Perceivings: The tao of Pussyfoot

The author and a friend. Courtesy photo.

By Alan Dean Foster

Okay, let’s get the title of this column out of the way fast. Pussyfoot is the name of a small black kitten that features in five Warner Bros. cartoons directed by the great Chuck Jones. Arguably the best one, “Feed the Kitty,” features the kitten subduing an enormous, ferocious bulldog by the name of Marc Antony. Pussyfoot accomplishes this via a combination of unrestrained love, impossible cuteness, and general indifference.

I am moved to mention this by way of providing proof that the Beatles’ song “All You Need is Love” may have more than a little scientific truth behind it, at least where domestic cats are concerned. I am further impelled to bring up the subject because the internet has been inundated by a flood, a veritable tsunami, of videos featuring cats. If some sources are to be believed, when ranked by subject matter cat videos draw the most views of anything on the net. In turn, this popularity has given rise to an entire subset of articles and scholarly treatises that attempt to explain the phenomena, such as “The Cute Cat Theory of Digital Activism” (Ethan Zuckerman, 2008). It is worthy of note that there is no corresponding “Cute Dog Theory of Digital Activism,” or Horse Theory, or even Baby Theory.

Disclaimer: Just as programs on ABC promoting Disney have to add a proviso that the ABC network is owned by Disney, I need to mention here that we have (currently) seven cats. Or the seven cats have us. I’m not going to go into the chronological history of why people love cats (Hint: it’s not telepathic control … I think), or how the interdependent relationship between small felines and susceptible humans got started. Plenty of information on such matters is widely available elsewhere.

What I’m exploring here is why we primates seem so fascinated by the ordinary actions of what, after all, are the relatives of much larger kin who spent millions of years treating us as not friends but potential prey. Our relationship with dogs is arguably older and stronger, but cute dog videos come nowhere near dominating the internet in the manner of cute cat videos.

Pussyfoot and Marc Antony in a Warner Bros. cartoon directed by Chuck Jones. Fair Use.

Speaking from the standpoint of psychology, could the cat/human prey connection have something more to do with it? Does some ancient, tucked-away corner of the human brain still secretly fear that one day we could conceivably be attacked and eaten by cats? But we have a similar history with dogs. Until recently, our species maintained a visceral fear of being eaten by canids such as wolves (not to mention, in an earlier time, dire wolves).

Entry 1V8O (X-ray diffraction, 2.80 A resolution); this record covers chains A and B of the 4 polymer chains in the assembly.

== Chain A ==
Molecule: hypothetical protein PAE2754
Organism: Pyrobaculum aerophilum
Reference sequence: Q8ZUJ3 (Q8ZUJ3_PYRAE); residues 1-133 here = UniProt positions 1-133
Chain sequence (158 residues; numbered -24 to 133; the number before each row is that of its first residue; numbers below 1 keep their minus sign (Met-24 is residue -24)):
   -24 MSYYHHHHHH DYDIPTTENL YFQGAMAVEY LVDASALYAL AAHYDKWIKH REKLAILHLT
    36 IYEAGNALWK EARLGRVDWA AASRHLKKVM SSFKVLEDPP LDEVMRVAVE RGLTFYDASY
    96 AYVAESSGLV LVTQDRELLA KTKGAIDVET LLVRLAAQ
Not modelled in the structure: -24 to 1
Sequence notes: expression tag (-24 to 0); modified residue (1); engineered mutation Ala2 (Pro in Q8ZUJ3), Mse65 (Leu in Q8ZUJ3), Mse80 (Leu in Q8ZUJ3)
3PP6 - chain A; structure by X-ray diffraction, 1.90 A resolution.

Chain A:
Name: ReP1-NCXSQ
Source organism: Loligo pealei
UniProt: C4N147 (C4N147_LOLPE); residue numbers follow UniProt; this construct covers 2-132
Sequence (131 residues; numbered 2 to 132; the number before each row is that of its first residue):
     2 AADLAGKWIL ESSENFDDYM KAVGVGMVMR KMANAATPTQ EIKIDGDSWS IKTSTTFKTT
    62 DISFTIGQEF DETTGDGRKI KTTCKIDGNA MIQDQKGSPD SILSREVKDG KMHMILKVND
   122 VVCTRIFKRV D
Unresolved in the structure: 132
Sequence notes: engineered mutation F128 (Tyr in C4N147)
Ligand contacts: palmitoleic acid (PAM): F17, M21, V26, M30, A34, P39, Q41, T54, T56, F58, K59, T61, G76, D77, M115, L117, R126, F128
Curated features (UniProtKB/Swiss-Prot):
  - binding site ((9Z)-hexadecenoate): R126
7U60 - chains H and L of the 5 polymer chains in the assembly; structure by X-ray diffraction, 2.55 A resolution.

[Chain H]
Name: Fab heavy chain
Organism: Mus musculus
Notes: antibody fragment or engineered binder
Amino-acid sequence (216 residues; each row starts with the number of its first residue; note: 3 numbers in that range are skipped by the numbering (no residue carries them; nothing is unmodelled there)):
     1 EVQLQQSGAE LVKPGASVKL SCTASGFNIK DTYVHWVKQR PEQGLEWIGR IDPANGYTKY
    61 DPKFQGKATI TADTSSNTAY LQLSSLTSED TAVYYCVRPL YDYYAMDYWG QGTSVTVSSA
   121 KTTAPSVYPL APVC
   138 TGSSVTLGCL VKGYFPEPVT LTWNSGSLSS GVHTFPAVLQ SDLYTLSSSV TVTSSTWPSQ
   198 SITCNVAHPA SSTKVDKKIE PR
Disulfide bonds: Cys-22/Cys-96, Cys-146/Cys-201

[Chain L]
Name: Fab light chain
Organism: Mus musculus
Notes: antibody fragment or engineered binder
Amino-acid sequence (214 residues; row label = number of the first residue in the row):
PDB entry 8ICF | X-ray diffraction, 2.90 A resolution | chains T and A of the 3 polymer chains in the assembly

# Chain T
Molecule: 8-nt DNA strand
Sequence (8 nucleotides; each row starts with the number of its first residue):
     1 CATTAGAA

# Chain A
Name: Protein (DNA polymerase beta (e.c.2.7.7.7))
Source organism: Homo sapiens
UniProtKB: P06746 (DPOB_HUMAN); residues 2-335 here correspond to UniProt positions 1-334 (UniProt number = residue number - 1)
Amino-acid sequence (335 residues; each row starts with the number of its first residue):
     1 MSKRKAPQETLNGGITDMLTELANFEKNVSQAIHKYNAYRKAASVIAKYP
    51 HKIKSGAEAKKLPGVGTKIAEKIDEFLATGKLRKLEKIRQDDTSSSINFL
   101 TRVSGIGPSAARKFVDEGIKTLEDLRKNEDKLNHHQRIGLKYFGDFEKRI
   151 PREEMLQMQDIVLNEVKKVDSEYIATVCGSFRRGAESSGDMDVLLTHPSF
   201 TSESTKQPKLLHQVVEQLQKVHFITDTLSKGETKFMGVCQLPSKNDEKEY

I think it’s the contrast between the cute cat and the predator cat that deeply fascinates us. Dogs have teeth; cats have fangs. Both have claws, but dog claws scratch while cat claws are talons. Maybe the relief we instinctively feel at seeing a creature equipped with such exquisite killing gear using it to play with a ball of twine or a toy mouse is emotionally reassuring. Especially if one adds in the distinctive feline stare.

A dog can stare at you, even an angry dog, but a dog either stays or charges. It might want to attack. The feeling when a barking, growling dog comes at you is that it maybe wants to injure you. You never have the feeling that it is doing so because it wants to eat you.

On the other hand the aspect, the look in the eyes, of a stalking cat implies that it exists in full possession of all the desires of its larger ancestors. At that moment you are not a friend, you are not an enemy. You are not being assaulted, you are being stalked. You are … food.

So when instead, this downsized perfect carnivore tosses around a plastic straw, or a lump of crumpled aluminum foil, or hides behind a pillow, it is using its inherent cuteness factor to disabuse us of the notion that, were we to suddenly expire, it might commence gnawing on our face. It is demonstrating a survival trait par excellence, and there seems to be no end to it. Nor with our need to willingly, even enthusiastically, participate in the comforting fiction. Hence the popularity of the seemingly infinite supply of cat videos on Youtube.

Hence the recent arrival of the TV show, “Meow Manor.”

I kid you not. This show is nothing more than an extended cat video, accompanied by suitably goofy music (cue the cat falling off a platform) and painfully earnest attempts at comic narration. Narration of what? Well, cats being cats. That seems to be what we all crave, and nothing more. Something cute, furry, and reassuringly non-predatory.

Maybe Congress would function more effectively if everyone had to break every half hour to watch five minutes of cat videos. But then, “Meow Manor” takes place in a cat house, and if history is anything to go by, some of our Congressmen might get the wrong idea.


Alan Dean Foster is author of more than 120 books, visitor to more than 100 countries, and still frustrated by the human species. Follow him at AlanDeanFoster.Com.

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